My friend Joey decided to call it a night after 50 miles. Andy, Ashlynn and Drew called it a night and went up to bed. Kayla stayed around at the aid station helping out the runners throughout the evening and into the night.

I spent the next few hours logging some slower miles with good friends. As the night wore on my run/walk was turning into more walk than run until it was just a slow walk all by myself. I realized my idea of 75 was getting more out of reach as the pain in my feet increased with every lap. When I realized 62 miles (100K) was just laps away I knew it was do-able. Painful, but not out of reach. Kayla was at the aid station each time I came around. She had already completed her half marathon and was thrilled to have done so. She wondered how many laps I had left and I told her 2, and she said I want to do those with you. Kayla walked with me the 2 hardest laps of my day. We finished in the wee hours of Sunday morning with tears and hugs from sweaty friends. We slowly walked back to the camper where we passed out for a few hours.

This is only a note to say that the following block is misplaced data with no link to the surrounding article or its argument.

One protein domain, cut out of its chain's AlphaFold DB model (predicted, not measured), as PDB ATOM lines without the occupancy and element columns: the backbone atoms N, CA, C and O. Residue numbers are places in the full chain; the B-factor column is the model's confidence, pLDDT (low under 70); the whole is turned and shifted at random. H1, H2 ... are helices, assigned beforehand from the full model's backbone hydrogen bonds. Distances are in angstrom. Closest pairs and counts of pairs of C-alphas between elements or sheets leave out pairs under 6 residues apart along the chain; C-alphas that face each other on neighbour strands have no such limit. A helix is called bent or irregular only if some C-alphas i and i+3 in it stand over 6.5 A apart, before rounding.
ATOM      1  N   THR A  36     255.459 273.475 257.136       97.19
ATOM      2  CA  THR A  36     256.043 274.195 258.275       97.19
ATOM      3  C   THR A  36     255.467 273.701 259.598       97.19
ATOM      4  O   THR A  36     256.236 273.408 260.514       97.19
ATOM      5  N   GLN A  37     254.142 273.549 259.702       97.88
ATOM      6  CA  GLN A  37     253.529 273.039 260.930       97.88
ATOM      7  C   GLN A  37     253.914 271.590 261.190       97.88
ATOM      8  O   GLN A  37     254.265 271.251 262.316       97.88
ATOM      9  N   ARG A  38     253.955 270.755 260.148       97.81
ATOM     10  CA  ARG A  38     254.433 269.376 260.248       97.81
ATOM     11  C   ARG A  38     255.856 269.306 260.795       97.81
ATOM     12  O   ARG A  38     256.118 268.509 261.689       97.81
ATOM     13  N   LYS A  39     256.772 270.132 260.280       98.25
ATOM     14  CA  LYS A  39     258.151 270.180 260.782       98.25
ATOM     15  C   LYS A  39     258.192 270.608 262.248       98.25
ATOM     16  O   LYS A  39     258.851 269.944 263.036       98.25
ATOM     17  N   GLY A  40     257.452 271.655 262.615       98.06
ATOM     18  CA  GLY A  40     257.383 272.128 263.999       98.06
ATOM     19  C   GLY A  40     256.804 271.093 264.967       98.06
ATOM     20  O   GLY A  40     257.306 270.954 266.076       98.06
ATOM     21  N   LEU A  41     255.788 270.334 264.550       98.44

7:00 am the kids and I got up and I limped down to see how many people were still on their feet after 23+ hours. There were many. Mike Morton was still going just as fast as he was at lap one. He was lapping me once, sometimes twice a lap during the night. It was amazing to watch him run as strong as he did all through the day and night.

24 hours later Mike Morton won the race with a 2nd best American finish of 163.9 miles in 24 hours. What an amazing finish!

I ended up with a new PR for distance at 62.32 (100K+), Drew 31.92 (50K+), Andy at 27.36 miles (marathon +), Kayla 16.72 miles (5K over a half marathon), and Ashlynn a 5K.

I know there is a lot I need to figure out before U100 next April. The main one is how to keep blisters from forming and to keep the swelling in my feet down. I also ended up with a heat rash on my feet, but I am thinking that should be a non issue at U100.

Hinson Lake was like a tailgate party with my running family with a little bit of running involved. OK, maybe a lot of running involved - thousands of miles logged on that path by few hundred runners. I really enjoyed watching facebook the week after the run, looking at everyone’s pictures, and watching all the friendships continue that started by meeting at Hinson.

Can’t wait til 2012